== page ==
Room: Exhibit Hall | Forum 3
Purpose: To investigate the dose distributions of photon minibeams arrays to assess the possible clinical applications in radiation therapy.
Methods: MCNP6 was used to model the effect of various parameters (photon source, collimator thickness, beam diameter, and beam spacing) on the dose distribution in a water phantom. Specifically, the sources investigated were Co-60, Cs-137, Ir-192, and 1-2 MV bremsstrahlung beams. The parameters were optimized to maximize the expected skin tolerance, dose rate and the peak-to-valley dose ratio (ratio of the dose in beam to out of beam) and to minimize the shielding requirements. Both parallel and convergent beam geometries were considered.
Results: A beam diameter of 3 mm was chosen as the best compromise between radiobiological benefit and feasibility. Of the radioisotopes, Ir-192 was the best photon source due to its high specific activity and low shielding requirements. The parallel case gave a high peak-to-valley dose ratio, but was limited by its small treatment area and low dose rate. The convergent case gave an acceptable dose rate with excellent beam separation above the treatment target and a sharp dose fall off below. The 1-2 MV bremsstrahlung source offers a way to increase the dose rate while maintaining the advantages of the Ir-192 due to the similar mean energy.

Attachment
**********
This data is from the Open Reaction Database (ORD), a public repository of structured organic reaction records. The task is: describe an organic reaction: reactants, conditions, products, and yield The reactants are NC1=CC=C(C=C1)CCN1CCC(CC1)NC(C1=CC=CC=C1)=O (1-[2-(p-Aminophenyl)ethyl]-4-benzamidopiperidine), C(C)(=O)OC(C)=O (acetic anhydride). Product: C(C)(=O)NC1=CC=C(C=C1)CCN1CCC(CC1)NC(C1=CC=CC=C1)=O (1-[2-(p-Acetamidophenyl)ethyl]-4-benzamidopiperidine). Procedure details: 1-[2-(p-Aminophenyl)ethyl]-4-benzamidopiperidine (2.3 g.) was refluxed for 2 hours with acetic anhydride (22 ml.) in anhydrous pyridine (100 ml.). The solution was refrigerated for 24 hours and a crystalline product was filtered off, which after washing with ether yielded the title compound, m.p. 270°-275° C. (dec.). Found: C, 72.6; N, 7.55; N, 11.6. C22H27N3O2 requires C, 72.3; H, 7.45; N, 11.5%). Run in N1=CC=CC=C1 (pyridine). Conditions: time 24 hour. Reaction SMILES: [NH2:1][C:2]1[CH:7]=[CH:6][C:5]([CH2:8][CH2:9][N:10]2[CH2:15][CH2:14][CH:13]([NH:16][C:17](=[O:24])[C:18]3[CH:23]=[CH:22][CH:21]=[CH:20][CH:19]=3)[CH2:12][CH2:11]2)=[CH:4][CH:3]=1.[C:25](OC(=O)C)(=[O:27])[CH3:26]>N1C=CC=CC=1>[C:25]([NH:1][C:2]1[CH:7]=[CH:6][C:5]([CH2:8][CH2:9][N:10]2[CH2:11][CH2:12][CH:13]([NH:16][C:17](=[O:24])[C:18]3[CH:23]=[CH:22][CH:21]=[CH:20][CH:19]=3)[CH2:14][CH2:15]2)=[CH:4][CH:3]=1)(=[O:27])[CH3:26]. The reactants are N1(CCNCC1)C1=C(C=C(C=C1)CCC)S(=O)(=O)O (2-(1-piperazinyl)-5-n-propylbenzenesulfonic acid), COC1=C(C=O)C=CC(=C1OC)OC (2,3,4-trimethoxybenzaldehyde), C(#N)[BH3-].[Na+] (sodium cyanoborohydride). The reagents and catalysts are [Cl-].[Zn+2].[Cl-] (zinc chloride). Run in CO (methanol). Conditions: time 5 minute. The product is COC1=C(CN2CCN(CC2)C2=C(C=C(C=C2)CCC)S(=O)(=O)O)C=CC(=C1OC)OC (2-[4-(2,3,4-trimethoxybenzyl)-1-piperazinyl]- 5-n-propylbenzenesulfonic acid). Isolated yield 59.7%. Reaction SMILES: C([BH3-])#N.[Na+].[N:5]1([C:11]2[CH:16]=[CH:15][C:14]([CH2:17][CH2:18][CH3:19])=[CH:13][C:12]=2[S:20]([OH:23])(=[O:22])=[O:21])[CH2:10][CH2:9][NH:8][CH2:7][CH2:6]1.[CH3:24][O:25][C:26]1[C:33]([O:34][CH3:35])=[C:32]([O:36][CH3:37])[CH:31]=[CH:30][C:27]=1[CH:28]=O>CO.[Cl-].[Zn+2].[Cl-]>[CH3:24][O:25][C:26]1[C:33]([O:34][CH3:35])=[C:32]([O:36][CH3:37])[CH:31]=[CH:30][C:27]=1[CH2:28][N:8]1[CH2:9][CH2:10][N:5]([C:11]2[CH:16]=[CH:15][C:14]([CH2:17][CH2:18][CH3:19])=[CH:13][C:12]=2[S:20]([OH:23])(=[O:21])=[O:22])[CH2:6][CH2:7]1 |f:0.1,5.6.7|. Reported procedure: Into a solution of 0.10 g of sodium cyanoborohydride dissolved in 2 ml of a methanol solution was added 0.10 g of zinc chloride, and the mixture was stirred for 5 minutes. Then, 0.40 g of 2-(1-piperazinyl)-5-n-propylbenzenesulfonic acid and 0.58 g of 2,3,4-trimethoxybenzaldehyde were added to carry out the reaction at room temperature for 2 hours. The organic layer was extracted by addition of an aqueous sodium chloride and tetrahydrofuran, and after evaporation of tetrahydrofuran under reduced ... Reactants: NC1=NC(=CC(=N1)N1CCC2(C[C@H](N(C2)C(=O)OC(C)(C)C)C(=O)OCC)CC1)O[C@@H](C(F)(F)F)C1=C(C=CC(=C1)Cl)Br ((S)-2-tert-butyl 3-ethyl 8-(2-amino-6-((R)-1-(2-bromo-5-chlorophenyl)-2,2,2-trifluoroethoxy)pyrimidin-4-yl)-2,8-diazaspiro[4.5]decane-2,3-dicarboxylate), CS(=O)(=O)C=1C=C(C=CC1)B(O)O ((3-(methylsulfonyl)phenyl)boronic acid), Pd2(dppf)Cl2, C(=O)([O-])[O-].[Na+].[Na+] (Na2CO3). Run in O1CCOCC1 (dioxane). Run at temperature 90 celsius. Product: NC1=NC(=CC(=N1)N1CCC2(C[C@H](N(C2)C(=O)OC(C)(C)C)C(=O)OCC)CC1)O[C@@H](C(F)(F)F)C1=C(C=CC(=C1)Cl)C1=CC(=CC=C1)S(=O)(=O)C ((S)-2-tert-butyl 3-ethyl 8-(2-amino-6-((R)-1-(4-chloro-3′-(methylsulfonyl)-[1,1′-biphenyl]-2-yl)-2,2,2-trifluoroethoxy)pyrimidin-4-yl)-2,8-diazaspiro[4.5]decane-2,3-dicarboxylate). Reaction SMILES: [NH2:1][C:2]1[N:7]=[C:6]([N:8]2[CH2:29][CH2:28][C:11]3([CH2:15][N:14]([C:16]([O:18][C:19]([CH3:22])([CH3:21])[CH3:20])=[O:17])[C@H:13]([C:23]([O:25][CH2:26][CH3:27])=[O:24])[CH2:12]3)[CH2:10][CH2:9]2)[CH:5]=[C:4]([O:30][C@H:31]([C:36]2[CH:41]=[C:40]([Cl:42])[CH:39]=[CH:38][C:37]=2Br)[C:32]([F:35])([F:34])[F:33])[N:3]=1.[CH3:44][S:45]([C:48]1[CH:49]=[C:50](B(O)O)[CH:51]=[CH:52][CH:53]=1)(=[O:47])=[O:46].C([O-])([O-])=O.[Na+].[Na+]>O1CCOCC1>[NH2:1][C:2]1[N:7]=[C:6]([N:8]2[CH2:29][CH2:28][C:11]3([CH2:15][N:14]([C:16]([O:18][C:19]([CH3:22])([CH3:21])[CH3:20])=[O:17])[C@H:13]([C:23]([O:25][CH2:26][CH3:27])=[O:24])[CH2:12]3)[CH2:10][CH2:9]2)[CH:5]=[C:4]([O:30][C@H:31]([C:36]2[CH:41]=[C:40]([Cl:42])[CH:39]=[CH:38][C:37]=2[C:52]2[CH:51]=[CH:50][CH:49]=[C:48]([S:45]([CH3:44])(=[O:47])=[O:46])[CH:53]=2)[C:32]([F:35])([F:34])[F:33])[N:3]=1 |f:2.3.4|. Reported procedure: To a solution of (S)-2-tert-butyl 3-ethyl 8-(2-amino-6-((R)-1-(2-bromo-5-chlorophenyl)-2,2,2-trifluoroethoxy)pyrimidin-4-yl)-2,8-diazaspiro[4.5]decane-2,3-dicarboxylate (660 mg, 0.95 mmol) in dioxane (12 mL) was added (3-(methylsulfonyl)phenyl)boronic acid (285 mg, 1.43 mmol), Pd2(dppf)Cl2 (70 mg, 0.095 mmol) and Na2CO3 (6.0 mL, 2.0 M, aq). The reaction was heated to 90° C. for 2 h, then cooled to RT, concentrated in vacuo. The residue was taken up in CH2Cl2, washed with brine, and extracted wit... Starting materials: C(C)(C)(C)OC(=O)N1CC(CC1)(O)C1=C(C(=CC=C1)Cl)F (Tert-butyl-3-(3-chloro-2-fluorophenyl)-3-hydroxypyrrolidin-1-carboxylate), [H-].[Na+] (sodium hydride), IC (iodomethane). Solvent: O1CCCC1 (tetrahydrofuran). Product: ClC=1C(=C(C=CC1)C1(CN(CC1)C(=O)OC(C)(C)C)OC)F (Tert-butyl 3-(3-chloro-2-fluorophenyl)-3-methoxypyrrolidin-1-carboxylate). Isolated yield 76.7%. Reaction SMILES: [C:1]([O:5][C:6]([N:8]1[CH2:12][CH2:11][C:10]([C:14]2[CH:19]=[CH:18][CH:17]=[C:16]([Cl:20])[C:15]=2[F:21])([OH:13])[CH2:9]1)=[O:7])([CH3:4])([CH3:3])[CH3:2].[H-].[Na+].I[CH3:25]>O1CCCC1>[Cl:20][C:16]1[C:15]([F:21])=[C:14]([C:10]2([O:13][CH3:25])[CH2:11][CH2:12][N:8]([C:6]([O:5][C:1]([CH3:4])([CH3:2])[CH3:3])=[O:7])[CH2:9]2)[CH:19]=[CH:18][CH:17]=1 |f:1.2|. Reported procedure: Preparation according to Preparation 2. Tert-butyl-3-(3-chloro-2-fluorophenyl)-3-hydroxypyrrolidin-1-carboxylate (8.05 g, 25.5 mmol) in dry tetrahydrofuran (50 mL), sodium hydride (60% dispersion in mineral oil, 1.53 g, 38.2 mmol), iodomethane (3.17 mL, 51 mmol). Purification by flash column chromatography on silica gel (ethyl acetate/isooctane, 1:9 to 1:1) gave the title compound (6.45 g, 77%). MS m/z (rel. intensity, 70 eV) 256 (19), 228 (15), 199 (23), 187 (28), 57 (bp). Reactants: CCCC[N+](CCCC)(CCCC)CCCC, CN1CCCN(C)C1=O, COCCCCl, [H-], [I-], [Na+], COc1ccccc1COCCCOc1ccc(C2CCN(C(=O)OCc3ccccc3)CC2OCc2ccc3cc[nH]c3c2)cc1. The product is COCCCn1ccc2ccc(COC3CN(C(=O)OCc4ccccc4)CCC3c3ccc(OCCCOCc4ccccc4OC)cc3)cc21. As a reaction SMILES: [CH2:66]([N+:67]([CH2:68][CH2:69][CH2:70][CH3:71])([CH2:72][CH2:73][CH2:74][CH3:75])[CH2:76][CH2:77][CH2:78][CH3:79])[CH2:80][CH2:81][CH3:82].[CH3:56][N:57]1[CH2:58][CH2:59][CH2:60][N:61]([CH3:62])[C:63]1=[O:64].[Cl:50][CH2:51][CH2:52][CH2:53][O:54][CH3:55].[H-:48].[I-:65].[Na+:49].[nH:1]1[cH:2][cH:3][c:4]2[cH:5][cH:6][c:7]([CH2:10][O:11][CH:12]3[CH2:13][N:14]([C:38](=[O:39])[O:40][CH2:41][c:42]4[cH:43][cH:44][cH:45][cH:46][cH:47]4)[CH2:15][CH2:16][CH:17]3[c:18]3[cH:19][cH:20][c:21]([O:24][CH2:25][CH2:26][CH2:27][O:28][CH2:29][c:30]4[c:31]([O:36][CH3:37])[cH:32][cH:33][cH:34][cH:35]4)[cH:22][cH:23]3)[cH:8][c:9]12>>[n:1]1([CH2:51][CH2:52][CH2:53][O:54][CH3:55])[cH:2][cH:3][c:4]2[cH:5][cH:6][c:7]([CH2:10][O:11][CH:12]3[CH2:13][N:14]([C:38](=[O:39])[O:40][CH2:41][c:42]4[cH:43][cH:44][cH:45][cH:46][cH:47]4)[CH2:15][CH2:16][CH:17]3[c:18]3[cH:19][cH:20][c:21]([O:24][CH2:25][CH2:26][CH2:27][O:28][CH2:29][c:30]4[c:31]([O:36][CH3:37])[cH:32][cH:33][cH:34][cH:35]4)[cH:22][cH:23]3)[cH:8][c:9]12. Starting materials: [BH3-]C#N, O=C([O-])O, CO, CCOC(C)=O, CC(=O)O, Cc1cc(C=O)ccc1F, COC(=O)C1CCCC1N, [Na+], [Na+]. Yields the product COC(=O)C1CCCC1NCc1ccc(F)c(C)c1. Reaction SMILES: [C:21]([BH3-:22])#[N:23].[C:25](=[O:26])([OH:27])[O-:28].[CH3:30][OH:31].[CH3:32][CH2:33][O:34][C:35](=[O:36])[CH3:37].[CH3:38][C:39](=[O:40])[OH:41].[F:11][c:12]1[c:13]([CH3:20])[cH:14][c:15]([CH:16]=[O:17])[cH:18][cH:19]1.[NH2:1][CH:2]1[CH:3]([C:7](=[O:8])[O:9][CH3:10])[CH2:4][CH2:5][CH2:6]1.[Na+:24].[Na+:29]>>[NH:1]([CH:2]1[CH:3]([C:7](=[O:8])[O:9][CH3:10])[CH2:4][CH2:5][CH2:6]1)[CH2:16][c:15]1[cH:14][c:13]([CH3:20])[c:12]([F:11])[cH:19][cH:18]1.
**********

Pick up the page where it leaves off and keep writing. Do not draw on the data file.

Conclusion: This work shows the potential use for photon minibeams in clinical treatments. Current results show the limitations of Ir-192 for parallel beams, but a 1-2 MV bremsstrahlung source could allow for a larger area to be treated at a higher dose rate. The convergent geometry could be used in SBRT treatments for small tumors, especially those in close proximity to organs at risk due to its rapid dose fall off and the reduced need to treat from multiple angles to avoid late effects.